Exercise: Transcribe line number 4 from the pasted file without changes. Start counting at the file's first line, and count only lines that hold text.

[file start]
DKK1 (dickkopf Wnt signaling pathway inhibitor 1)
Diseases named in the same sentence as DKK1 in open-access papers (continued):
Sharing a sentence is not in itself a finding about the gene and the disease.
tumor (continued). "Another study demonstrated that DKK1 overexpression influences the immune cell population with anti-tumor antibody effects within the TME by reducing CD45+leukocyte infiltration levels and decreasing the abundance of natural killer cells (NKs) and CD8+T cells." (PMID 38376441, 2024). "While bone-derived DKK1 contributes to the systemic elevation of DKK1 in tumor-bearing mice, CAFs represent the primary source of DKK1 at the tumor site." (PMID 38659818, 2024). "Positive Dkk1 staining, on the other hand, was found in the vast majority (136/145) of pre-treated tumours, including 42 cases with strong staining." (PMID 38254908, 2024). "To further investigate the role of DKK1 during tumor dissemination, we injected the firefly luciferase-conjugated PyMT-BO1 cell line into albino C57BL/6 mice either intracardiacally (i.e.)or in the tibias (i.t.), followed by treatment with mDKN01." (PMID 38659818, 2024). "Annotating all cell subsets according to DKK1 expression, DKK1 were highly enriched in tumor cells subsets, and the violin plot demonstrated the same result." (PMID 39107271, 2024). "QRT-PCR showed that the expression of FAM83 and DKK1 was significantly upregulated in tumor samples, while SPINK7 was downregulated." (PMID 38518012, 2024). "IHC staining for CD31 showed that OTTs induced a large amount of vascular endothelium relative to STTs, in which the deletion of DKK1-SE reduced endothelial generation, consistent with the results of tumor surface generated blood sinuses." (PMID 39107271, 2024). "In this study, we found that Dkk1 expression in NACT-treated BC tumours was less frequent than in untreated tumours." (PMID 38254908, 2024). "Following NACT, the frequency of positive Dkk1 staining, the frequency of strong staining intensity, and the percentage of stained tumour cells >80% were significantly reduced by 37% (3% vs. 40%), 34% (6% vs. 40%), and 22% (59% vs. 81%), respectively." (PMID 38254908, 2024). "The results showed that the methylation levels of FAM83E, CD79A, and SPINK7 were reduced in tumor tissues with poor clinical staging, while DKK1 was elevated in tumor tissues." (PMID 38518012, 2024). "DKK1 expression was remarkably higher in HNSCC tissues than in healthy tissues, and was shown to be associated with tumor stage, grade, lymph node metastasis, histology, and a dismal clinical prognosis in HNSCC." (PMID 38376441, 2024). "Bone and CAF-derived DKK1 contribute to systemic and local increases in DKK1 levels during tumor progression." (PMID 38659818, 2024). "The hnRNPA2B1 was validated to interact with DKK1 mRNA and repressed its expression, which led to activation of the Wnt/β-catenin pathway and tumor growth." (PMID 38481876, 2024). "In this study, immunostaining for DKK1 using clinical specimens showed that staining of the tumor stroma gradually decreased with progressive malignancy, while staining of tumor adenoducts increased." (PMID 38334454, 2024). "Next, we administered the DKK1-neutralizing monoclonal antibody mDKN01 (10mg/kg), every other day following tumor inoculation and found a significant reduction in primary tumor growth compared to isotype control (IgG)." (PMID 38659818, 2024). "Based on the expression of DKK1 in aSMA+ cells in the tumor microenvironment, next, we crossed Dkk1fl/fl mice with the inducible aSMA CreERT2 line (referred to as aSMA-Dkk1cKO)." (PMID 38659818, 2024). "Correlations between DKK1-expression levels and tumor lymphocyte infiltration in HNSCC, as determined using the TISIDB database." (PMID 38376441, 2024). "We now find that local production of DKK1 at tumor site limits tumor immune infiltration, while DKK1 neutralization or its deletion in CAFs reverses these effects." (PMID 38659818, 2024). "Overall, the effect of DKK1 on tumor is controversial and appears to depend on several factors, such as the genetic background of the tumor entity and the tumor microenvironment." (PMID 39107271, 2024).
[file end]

tumor (continued). "Another study demonstrated that DKK1 overexpression influences the immune cell population with anti-tumor antibody effects within the TME by reducing CD45+leukocyte infiltration levels and decreasing the abundance of natural killer cells (NKs) and CD8+T cells." (PMID 38376441, 2024). "While bone-derived DKK1 contributes to the systemic elevation of DKK1 in tumor-bearing mice, CAFs represent the primary source of DKK1 at the tumor site." (PMID 38659818, 2024). "Positive Dkk1 staining, on the other hand, was found in the vast majority (136/145) of pre-treated tumours, including 42 cases with strong staining." (PMID 38254908, 2024). "To further investigate the role of DKK1 during tumor dissemination, we injected the firefly luciferase-conjugated PyMT-BO1 cell line into albino C57BL/6 mice either intracardiacally (i.e.)or in the tibias (i.t.), followed by treatment with mDKN01." (PMID 38659818, 2024). "Annotating all cell subsets according to DKK1 expression, DKK1 were highly enriched in tumor cells subsets, and the violin plot demonstrated the same result." (PMID 39107271, 2024). "QRT-PCR showed that the expression of FAM83 and DKK1 was significantly upregulated in tumor samples, while SPINK7 was downregulated." (PMID 38518012, 2024). "IHC staining for CD31 showed that OTTs induced a large amount of vascular endothelium relative to STTs, in which the deletion of DKK1-SE reduced endothelial generation, consistent with the results of tumor surface generated blood sinuses." (PMID 39107271, 2024). "In this study, we found that Dkk1 expression in NACT-treated BC tumours was less frequent than in untreated tumours." (PMID 38254908, 2024). "Following NACT, the frequency of positive Dkk1 staining, the frequency of strong staining intensity, and the percentage of stained tumour cells >80% were significantly reduced by 37% (3% vs. 40%), 34% (6% vs. 40%), and 22% (59% vs. 81%), respectively." (PMID 38254908, 2024). "The results showed that the methylation levels of FAM83E, CD79A, and SPINK7 were reduced in tumor tissues with poor clinical staging, while DKK1 was elevated in tumor tissues." (PMID 38518012, 2024). "DKK1 expression was remarkably higher in HNSCC tissues than in healthy tissues, and was shown to be associated with tumor stage, grade, lymph node metastasis, histology, and a dismal clinical prognosis in HNSCC." (PMID 38376441, 2024). "Bone and CAF-derived DKK1 contribute to systemic and local increases in DKK1 levels during tumor progression." (PMID 38659818, 2024). "The hnRNPA2B1 was validated to interact with DKK1 mRNA and repressed its expression, which led to activation of the Wnt/β-catenin pathway and tumor growth." (PMID 38481876, 2024). "In this study, immunostaining for DKK1 using clinical specimens showed that staining of the tumor stroma gradually decreased with progressive malignancy, while staining of tumor adenoducts increased." (PMID 38334454, 2024). "Next, we administered the DKK1-neutralizing monoclonal antibody mDKN01 (10mg/kg), every other day following tumor inoculation and found a significant reduction in primary tumor growth compared to isotype control (IgG)." (PMID 38659818, 2024). "Based on the expression of DKK1 in aSMA+ cells in the tumor microenvironment, next, we crossed Dkk1fl/fl mice with the inducible aSMA CreERT2 line (referred to as aSMA-Dkk1cKO)." (PMID 38659818, 2024). "Correlations between DKK1-expression levels and tumor lymphocyte infiltration in HNSCC, as determined using the TISIDB database." (PMID 38376441, 2024). "We now find that local production of DKK1 at tumor site limits tumor immune infiltration, while DKK1 neutralization or its deletion in CAFs reverses these effects." (PMID 38659818, 2024). "Overall, the effect of DKK1 on tumor is controversial and appears to depend on several factors, such as the genetic background of the tumor entity and the tumor microenvironment." (PMID 39107271, 2024).